Herd CB Chris Jackson defends his turf
HUNTINGTON — As a football cornerback, life can be pretty stressful.
In many situations, a cornerback is the only player standing between an opposing team’s touchdown and a play being made for his defense.
While others might shy away from such a responsibility, that’s a pressure Marshall University cornerback Chris Jackson enjoys.
“Playing the position I play, which is boundary corner, it’s just a part of the game,” Jackson said.
In the last two weeks, Marshall’s defense limited two of Conference USA’s higherpowered offenses in wins over Old Dominion and Florida Atlantic. Those two teams bring a different dynamic to the table, but the Marshall defense met the challenge in both games and held both opponents below their scoring average.
Jackson is a big part of that on the back end of the defense.
“Chris Jackson has become a really good corner,” Marshall coach Doc Holliday said. “He’s played an awful lot of football for us.”
“You have to have that killer instinct. ... Playing in the secondary is very confidence-oriented.”
Thundering Herd cornerback
Jackson is tied for 10th in FBS in passes defended with 11 — 10 pass breakups and one interception. Much of that production was in the last two weeks when he had seven pass breakups and the interception to go along with 16 tackles, which tied safety Malik Gant for the most on the team in the two-game stretch.
“You have to have that killer instinct,” Jackson said. “Even if you get beat on a play, you can’t think about that play anymore. Playing in the secondary is very confidence-oriented. You could be the most talented person in the world, but if you don’t have any confidence, you probably can’t play in the secondary.”
Going into the Old Dominion matchup, Jackson had just three pass breakups in five games. However, he had four against the Monarchs while leading a secondary that limited the dangerous tandem of Jonathan Duhart and Travis Fulgham to just eight catches and 85 yards. The ODU duo accounted for 18 catches and 251 yards in their previous game against Florida Atlantic.
Marshall focused its defense on taking away Old Dominion’s receivers, and the result was a strong performance that limited the Monarchs’ effectiveness.
“Some people say we are the weakest position group on the team in some points, some games, so it was big-time to show who we are,” Jackson said.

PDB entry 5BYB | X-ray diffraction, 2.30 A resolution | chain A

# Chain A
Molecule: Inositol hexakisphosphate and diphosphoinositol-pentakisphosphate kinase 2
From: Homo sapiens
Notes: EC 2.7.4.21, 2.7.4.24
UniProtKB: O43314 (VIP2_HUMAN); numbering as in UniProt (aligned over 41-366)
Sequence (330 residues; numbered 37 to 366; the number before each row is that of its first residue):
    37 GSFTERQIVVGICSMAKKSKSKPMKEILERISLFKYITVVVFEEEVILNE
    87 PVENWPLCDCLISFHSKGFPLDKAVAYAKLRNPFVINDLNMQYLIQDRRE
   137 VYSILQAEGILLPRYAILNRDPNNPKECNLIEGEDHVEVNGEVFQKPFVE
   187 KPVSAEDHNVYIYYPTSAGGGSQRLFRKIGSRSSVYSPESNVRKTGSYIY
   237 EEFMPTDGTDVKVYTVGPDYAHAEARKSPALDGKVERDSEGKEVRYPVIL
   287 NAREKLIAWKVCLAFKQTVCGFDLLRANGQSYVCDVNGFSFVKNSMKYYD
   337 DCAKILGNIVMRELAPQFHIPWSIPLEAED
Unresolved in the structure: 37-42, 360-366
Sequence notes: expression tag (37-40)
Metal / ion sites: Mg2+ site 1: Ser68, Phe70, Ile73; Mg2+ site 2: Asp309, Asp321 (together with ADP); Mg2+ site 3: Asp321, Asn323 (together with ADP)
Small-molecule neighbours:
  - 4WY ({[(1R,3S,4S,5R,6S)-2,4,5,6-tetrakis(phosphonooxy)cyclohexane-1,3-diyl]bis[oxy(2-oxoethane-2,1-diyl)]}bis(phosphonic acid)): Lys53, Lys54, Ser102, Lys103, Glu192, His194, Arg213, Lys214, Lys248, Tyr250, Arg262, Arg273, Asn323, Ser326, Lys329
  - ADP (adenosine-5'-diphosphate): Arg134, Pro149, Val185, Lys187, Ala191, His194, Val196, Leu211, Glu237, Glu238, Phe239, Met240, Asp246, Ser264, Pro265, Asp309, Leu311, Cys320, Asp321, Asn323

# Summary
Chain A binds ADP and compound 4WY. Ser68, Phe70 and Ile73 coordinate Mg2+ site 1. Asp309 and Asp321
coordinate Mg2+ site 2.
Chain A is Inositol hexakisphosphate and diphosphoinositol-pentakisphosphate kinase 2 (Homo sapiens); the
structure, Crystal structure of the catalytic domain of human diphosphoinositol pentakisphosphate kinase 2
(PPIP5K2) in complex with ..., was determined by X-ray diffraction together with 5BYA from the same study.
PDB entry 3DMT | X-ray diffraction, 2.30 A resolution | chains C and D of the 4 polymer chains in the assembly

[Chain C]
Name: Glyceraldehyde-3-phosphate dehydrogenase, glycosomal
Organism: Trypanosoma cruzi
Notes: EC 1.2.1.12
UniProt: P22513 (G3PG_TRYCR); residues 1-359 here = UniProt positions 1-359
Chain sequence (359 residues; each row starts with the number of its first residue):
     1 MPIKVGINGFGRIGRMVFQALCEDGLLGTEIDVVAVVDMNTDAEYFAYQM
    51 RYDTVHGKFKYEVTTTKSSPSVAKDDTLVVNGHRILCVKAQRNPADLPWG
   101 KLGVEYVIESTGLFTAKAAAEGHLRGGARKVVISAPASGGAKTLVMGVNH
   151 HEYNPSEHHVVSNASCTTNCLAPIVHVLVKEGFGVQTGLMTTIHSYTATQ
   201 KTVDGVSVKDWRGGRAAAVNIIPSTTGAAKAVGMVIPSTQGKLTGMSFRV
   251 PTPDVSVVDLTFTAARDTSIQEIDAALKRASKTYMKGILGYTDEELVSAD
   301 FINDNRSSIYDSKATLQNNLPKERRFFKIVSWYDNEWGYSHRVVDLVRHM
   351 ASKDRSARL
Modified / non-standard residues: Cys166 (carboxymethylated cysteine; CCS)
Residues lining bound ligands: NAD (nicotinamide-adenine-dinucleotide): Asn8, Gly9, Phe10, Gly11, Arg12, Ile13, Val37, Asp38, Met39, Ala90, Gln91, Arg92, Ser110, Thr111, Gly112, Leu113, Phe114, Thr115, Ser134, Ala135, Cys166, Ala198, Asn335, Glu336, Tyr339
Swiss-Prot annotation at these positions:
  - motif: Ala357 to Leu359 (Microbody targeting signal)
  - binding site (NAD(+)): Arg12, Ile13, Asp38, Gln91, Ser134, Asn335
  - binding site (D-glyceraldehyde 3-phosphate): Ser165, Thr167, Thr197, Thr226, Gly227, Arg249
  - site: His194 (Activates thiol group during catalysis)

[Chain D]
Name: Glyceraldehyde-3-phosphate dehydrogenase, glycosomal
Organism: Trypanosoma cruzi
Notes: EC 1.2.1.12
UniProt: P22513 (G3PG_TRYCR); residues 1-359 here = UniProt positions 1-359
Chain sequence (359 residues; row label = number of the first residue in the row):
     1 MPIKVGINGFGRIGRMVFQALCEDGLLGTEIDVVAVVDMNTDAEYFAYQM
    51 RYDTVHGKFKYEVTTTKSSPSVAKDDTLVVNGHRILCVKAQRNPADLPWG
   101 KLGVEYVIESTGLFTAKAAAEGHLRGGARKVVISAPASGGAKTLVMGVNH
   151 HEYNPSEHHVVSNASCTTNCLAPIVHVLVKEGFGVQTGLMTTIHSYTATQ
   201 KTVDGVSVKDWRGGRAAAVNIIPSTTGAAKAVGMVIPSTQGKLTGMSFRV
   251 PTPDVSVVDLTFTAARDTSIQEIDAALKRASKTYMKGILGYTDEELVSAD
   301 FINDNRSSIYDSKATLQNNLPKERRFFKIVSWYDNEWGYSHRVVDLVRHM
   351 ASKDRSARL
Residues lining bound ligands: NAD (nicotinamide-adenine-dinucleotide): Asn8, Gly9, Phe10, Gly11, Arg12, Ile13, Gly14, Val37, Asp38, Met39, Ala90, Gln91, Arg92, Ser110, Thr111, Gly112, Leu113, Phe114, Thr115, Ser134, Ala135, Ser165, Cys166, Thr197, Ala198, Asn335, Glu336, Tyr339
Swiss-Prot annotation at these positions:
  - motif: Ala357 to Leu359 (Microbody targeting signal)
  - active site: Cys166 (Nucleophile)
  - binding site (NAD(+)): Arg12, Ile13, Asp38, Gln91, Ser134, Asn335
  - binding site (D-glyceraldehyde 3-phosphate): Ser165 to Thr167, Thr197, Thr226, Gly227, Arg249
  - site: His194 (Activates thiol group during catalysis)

Last week brought a different beast as Marshall battled Florida Atlantic, which had the league’s best rushing attack, led by Devin Singletary, the Conference USA Preseason Offensive Player of the Year. With Marshall’s emphasis on Singletary, that meant an extra man focused to stop the run and the defensive backs were in several one-on-one scenarios.
The Herd secondary again rose to the challenge, making four interceptions in the 31-7 win while holding Florida Atlantic quarterbacks’ completion percentage below 50 percent. Jackson finished with six tackles, three pass breakups and one of the interceptions.
“We’re plus-six in the turnover margin the last two games, and that’s a good thing,” Holliday said. “As long as we can stay there, we’ll have a shot to win every game we play.”
As Jackson said, Marshall’s pass defense catches a lot of flak for being one of the weaker position groups. However, the numbers don’t support the claims of the secondary being a weakness of the team.
While Marshall is 112th in passing yards allowed per game, much of that is a result of the fact that the Herd also features the No. 10 rushing defense in the nation, which forces teams to abandon the run game and go to the air.
With teams looking to pass more, the secondary is facing more pass attempts, which naturally leads to an increase in yards allowed.
However, the key number to look at is Marshall’s yards allowed per pass attempt. The Herd is allowing teams an average of 6.8 yards per attempt, which is 46th nationally — a major discrepancy from the misleading nomination of being 112th out of 130 teams in passing yards allowed per game. That yards-perattempt average is tied for third in C-USA.
In the wins over Old Dominion and Florida Atlantic, the opposition was 51 of 96 passing (53.1 percent) for 536 yards with three touchdowns and five interceptions. That average of just 5.6 yards per pass attempt meets the Herd’s defensive goals, along with holding an opponent to less than 55 percent passing and coming out ahead in the touchdown-to-interception ratio.
Just as Jackson uses the nextplay mentality when facing adversity, he also utilizes it in the good times. That means the numbers of the last two weeks don’t matter anymore. It’s about what the defense does going forward.
“Playing on the island, it’s very tedious,” Jackson said. “You can have four straight good plays and then, you know, the one play that everyone remembers is the big play that you gave up. You have to come in with that next-play mentality and keep trying to play well every play.”
Jackson’s next play will be next week. After the Herd’s bye week, Marshall travels to meet Southern Miss at 3 p.m. Nov. 3.
MARSHALL at SOUTHERN MISS
When: 3 p.m. Nov. 3
Where: M.M. Roberts Stadium, Hattiesburg, Mississippi
TV: Stadium on Facebook
Radio: WDGG 93.-FM, ESPN 94.1-FM and 930-AM